Based on 2004 census the total number of population and families living in Minoo Island were 5748 and 1060 respectively. The census data of 2004 indicates that only 44.13% of active population has an occupation. Harsh physical condition and destructions which occurred during Iraq-Iran war are the main reasons for high rate of unemployment in the Island. Date palm plantation and production, agriculture activities in small irrigated farms and fishing are the most important sectors in which occupied people are working.

Handicrafts (mats, baskets which are made from reeds and mainly date palm tree leaf) and carpet weaving are other source of income for locals. Despite the very interesting opportunities the Island offers such as natural scenery, fishing sports, bird watching, hunting and recreation, the tourism industry in the area is still nonexistent.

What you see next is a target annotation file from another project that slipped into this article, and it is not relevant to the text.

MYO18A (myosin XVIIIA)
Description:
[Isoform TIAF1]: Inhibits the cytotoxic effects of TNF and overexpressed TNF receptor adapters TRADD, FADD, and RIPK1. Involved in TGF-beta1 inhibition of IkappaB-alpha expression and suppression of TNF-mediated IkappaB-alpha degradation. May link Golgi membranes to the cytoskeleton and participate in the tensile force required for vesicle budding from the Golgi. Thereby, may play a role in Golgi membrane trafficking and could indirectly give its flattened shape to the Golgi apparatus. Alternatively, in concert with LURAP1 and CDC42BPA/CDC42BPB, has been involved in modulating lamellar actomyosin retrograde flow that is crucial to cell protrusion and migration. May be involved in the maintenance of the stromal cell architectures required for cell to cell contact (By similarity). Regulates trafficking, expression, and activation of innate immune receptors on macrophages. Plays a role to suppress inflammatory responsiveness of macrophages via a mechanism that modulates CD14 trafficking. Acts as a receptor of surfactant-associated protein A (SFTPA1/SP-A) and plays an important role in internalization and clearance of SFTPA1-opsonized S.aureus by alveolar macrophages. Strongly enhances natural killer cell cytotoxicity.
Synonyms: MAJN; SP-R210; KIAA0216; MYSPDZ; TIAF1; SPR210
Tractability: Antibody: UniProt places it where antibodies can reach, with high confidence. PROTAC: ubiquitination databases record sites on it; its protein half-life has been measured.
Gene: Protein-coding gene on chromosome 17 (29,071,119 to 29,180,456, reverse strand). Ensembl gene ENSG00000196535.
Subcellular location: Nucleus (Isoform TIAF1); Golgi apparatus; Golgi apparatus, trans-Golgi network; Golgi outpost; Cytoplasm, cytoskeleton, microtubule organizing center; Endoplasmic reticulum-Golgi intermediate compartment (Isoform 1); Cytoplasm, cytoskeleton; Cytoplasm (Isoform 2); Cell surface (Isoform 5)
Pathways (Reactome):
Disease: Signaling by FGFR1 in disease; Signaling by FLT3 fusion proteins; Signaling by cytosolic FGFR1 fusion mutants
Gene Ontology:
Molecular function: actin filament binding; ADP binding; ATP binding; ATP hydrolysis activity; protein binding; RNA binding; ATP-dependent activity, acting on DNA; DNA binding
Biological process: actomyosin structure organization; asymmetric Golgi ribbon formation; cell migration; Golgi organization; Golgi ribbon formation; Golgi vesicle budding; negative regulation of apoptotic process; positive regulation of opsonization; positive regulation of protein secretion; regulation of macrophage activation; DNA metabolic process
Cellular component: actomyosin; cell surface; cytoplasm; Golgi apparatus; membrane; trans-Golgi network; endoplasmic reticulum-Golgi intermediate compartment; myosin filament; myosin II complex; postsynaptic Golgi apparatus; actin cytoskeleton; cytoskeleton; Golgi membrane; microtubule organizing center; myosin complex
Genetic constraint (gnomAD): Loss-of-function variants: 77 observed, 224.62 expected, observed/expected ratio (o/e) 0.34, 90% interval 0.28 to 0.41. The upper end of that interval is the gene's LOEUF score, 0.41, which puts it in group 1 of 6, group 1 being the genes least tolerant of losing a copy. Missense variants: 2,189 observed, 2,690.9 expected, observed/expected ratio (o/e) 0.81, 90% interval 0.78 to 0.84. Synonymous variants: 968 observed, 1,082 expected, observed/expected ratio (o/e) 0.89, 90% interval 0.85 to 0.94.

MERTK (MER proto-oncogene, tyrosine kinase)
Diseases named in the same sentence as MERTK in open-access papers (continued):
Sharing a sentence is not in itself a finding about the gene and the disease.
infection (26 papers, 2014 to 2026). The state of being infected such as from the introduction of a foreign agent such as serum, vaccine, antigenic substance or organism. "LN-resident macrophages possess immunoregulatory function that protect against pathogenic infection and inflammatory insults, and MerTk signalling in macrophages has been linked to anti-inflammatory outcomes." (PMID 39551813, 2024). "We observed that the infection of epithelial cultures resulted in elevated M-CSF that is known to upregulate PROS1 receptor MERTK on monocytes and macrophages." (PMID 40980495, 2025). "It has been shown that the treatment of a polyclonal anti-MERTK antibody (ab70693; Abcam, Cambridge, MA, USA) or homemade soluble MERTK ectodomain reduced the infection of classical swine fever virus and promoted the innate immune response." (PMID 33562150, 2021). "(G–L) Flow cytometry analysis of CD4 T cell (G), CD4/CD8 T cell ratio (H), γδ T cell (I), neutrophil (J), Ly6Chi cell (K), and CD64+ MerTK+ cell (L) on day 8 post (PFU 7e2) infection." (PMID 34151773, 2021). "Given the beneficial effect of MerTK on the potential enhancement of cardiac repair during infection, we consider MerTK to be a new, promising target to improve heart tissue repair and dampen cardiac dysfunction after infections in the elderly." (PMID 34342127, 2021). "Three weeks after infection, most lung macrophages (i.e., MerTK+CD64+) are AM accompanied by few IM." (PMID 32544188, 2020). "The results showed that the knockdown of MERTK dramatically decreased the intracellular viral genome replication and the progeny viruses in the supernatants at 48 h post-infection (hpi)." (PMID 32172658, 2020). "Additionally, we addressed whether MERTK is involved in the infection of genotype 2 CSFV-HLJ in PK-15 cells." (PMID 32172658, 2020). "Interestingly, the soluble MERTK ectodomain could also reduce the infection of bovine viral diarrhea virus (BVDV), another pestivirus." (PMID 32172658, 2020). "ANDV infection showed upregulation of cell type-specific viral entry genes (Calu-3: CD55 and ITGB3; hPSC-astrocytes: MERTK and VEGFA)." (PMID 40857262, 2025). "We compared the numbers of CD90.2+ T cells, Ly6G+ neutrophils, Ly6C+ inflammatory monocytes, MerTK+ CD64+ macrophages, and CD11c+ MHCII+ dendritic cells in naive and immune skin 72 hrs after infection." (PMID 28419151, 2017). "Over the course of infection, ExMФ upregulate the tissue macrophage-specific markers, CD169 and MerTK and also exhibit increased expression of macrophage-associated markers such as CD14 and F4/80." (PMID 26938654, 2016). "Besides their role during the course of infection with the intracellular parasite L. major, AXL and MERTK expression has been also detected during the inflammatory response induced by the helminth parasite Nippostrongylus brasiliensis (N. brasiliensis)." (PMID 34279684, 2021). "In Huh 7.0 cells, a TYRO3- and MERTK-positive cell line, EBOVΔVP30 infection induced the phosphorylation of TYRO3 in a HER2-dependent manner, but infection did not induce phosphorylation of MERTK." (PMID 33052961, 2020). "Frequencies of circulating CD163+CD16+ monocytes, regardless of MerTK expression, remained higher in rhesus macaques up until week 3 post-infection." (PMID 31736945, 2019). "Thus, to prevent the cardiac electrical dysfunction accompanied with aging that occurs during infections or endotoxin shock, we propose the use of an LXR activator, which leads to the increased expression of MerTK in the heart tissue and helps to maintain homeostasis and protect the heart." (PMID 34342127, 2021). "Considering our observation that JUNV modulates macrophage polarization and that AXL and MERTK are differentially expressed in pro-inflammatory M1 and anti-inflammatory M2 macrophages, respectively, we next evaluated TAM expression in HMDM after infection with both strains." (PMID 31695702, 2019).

With regard to guiding polices, the overall goal of planning exercise in Minoo Island was defined to identify capability of Island firstly for conservation and secondly to develop ecotourism facilities. Collection, analysis and synthesis of data followed by application of criteria to select different parts of Island for different purpose were essential steps of this study.

To do so, at first stage the collected data from different resources changed from vector to raster format and resources maps performed in Arc GIS software. Systematic method known as Makhdoum model was applied to determine the different classes of ecological resources of study area (Makhdoum, 1985). The overlay method was applied to prepare the basic map in 17000 scales.

The individual data elements (e.g. nesting or resting habitats, depression of ecologically important species, human settlements and vegetation cover) was mapped and overlaid on basic map to reach environmental homogenous units. Then the capability of area was determined for conservation and ecotourism purposes (Table1).